About Beauty. Interview with Michael Bell by Isabel del Rio. Today, in the weekly section on Yareah Magazine of American artist Michael Bell, MBELLART, we are going to speak about a very personal topic: BEAUTY.
I.R.- Hi Michael, you know, I’ve been teaching Art History for years in a Secondary School. But I’m still surprised when my students exclaim: How Ugly! In front of Mona Lisa portrait or whatever portrait by Rubens. It’s clear, their opinions about beauty are really different to old masters opinions. What is yours? How would you define ‘beauty’?
M.B.- “Beauty” has always been explained to me by definition as a combination of qualities that pleases the aesthetic senses. As we evolve, as a human race, our aesthetic senses will constantly change, and surely the definition of beauty will as well. I believe beauty lies in the heart of a person’s soul, and what we recognize outwardly as beauty is much farther reaching than “skin-deep.” It’s that “inner beauty” that is seen with the heart, not just the eyes. It’s when the true self takes center stage. It’s what I see when I look into people’s souls that I paint. And while I spend a lot of time on the surface capturing outward appearance, it’s the “inside” that I’m really after. And if they’re truly “beautiful”, their beauty will emerge. As far as the Mona Lisa that’s a whole other discussion that gets into why was that beautiful for that particular time period.
I.R.- Of course, I usually ask them why. Why is Mona Lisa ugly? Because ‘she has no eyebrows or eyelashes and she is fat.’ They answer (imagine their comments seeing The Three Graces by Rubens). However in old times, ‘to be fat’ was synonymous with wealth, the same as ‘to have pale skin’, because they were showing they weren’t peasants. In your opinion, is the upper class who imposes its ideal of beauty?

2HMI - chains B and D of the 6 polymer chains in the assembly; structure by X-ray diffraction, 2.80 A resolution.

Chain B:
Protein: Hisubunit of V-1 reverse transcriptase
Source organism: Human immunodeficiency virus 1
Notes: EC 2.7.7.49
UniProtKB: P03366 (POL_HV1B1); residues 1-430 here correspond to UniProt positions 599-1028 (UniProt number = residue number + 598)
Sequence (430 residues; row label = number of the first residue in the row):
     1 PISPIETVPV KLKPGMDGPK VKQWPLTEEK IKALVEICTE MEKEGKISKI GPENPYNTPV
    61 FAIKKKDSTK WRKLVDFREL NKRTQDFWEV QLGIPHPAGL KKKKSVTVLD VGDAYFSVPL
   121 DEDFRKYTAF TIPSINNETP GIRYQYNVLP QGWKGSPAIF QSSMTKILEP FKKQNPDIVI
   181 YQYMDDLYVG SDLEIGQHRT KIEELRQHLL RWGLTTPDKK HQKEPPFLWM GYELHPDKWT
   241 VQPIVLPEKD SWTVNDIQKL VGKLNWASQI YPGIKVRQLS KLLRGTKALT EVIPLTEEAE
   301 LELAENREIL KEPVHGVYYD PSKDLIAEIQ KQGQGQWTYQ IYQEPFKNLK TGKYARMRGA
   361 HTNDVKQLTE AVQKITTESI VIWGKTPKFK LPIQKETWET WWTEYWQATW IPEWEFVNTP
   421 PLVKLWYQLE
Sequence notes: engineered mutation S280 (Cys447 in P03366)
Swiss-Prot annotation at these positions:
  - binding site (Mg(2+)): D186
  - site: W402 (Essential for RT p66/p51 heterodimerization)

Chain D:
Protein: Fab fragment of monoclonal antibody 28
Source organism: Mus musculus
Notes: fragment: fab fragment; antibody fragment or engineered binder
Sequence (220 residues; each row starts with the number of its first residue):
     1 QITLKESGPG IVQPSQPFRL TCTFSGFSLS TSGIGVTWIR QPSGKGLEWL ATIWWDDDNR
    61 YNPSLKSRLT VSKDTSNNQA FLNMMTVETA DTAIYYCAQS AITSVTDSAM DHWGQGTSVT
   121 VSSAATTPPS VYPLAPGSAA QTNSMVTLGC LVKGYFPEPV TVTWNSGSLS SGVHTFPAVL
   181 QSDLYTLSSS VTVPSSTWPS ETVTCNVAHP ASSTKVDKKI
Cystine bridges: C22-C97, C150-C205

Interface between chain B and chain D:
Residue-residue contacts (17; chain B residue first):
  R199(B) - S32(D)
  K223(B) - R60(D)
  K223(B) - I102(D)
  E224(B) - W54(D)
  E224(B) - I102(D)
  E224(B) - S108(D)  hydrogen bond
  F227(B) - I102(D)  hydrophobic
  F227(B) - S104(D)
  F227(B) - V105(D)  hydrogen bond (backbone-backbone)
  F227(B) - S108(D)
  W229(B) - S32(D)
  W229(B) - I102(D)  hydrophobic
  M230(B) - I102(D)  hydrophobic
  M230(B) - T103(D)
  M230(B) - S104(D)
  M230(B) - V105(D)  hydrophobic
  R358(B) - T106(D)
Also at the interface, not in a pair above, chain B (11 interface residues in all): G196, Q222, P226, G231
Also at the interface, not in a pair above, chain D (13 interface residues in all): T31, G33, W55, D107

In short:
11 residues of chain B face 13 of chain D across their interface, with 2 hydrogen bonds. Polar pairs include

M.B.- Yes and no. I believe the upper class have the wealth to generate the publicity surrounding their “brand” (whatever they might be promoting or showcasing for public consumption) and people will always look to the world’s upper class to see what they’re trending, and this could also include artists, actors, models and athletes…but I also see a generation who goes against the grain of the upper classes impositions, and in fact could be the one’s directly influencing that upper class in the first place. Think about rappers who have made it big, no longer live in the projects and are out of touch with the public they are target marketing. Where do you think they return to in order to find out what they “should be” trending? That’s right, where it all began – the gangsters in the projects. Me, I rock my own trends influenced by the old school days with a suit, open shirt, silk kerchief and matching silk tie criss-crossed over my chest. That’s my thing. People will start rocking it too – just you watch.
I.R.- And what do you think of tattoos? When I was little only brave sailors had tattoos and now, every celeb has one or two and they are considered artwork.
M.B.- It’s funny, I was wondering when you were going to bring up my tattoos. I don’t show them off much, but I’m willing to share a couple of them with you. I have around 5, and I do consider them priceless artwork. Ty Pallotta is my personal tattoo artist. He owns Premium Blend Tattoos on 777 East Bay Avenue in Manahawkin, New Jersey – down the Jersey Shore as you head into LBI. His website is http://777tattoos.com He’s 4 won tons of awards at Tattoo Conventions throughout the country. He specializes in realism, like me, and also has a great eye for communicating a story through his art. You’ve got to book him months in advance, but he’s definitely worth the wait if you want a real pro.